Let's see now, how long has it been since alt-country was claiming Joe Henry as one of its next great things? Would you believe a full decade ago, when he was hooking up with the Jayhawks on Short Man's Room and Kindness Of The World and the sonic experiments in his future weren't yet a gleam in his artistic eye? But with Trampoline, Fuse, Scar and now Tiny Voices, Henry has become master of his own brainy genre, one that weds the fiercest, most private poetry to edgy sound pastiches incorporating everything from '70s soul and hip-hop to free jazz and avant electronics.
Having gone where no pop musician has gone before in getting half of jazz legend Ornette Coleman's classic '60s quartet to record with him -- Don Cherry on 1990's Shuffletown and the reclusive Coleman himself on 2001's Scar -- Henry hooks up on Tiny Voices with clarinetist Don Byron and trumpeter Ron Miles, best known for his work with Bill Frisell. They're on hand not to dazzle with solos, but to add to the heft and thick atmosphere of the music, which thrives on rough textures, extreme tonalities, crowded effects and, on one tune, a kind of Greek chorus of female voices.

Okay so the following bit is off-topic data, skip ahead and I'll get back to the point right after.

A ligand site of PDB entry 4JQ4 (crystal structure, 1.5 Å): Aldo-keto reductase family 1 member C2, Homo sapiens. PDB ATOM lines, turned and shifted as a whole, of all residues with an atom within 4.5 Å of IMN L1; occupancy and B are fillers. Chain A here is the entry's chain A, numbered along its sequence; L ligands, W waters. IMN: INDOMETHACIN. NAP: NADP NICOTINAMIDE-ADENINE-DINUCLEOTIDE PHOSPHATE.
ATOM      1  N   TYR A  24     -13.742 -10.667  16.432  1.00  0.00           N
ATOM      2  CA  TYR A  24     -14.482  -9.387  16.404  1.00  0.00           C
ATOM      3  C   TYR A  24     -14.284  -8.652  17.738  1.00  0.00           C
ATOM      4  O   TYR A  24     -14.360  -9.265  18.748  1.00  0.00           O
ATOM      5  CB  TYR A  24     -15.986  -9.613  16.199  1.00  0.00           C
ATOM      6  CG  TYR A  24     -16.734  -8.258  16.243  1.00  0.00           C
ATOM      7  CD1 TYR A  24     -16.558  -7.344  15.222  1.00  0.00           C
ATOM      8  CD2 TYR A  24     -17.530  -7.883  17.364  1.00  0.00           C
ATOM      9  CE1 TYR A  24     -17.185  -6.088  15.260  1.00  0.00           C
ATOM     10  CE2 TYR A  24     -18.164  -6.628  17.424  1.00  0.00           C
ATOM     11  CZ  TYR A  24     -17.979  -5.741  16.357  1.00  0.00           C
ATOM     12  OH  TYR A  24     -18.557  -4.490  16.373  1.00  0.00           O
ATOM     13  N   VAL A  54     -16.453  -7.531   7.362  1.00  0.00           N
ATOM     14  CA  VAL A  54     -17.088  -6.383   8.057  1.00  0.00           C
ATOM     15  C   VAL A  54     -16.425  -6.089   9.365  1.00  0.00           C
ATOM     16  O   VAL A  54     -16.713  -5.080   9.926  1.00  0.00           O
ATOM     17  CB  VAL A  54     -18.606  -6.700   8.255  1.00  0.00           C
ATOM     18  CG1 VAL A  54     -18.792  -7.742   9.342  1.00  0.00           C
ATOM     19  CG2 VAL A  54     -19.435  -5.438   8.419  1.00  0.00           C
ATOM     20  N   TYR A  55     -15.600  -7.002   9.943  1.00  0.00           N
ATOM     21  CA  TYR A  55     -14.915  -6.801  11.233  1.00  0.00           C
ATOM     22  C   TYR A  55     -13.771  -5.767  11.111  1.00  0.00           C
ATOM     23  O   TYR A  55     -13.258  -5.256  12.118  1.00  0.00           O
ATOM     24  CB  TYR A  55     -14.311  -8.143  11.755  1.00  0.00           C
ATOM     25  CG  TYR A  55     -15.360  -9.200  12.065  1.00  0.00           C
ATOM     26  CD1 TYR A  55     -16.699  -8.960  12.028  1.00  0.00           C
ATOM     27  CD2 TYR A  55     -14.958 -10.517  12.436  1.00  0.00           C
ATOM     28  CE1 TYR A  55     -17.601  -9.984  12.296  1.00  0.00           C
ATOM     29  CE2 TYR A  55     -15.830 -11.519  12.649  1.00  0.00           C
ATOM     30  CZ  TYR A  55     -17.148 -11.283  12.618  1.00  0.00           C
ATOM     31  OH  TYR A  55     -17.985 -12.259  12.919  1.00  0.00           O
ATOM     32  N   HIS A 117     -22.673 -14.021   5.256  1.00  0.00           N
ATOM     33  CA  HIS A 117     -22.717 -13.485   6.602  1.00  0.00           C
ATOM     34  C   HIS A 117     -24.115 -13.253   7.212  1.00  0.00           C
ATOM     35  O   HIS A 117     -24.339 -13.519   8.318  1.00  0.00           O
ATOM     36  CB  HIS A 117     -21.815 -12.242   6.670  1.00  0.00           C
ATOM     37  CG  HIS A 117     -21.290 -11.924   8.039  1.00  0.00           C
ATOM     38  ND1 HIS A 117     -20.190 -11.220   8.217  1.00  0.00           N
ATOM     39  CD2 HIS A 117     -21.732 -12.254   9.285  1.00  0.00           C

With its minimal, seemingly unchanging melodies and ambling, decidedly unvarying tempos, Tiny Voices may present a serious challenge to Henry followers accustomed to more catchy tunes. But there's so much offbeat urgency in his battered voice and so much intrigue in his stream-of-subconscious lyrics, which range from fictional vignettes to notes from the romantic underground to a haunting meditation on war, committed fans will hang in for the full 65 minutes. "Mercy, hope, faith and love and treason/Are trump as long as darkness holds," he sings. For all the light of insight on Tiny Voices, a compelling darkness is never in any danger of fading.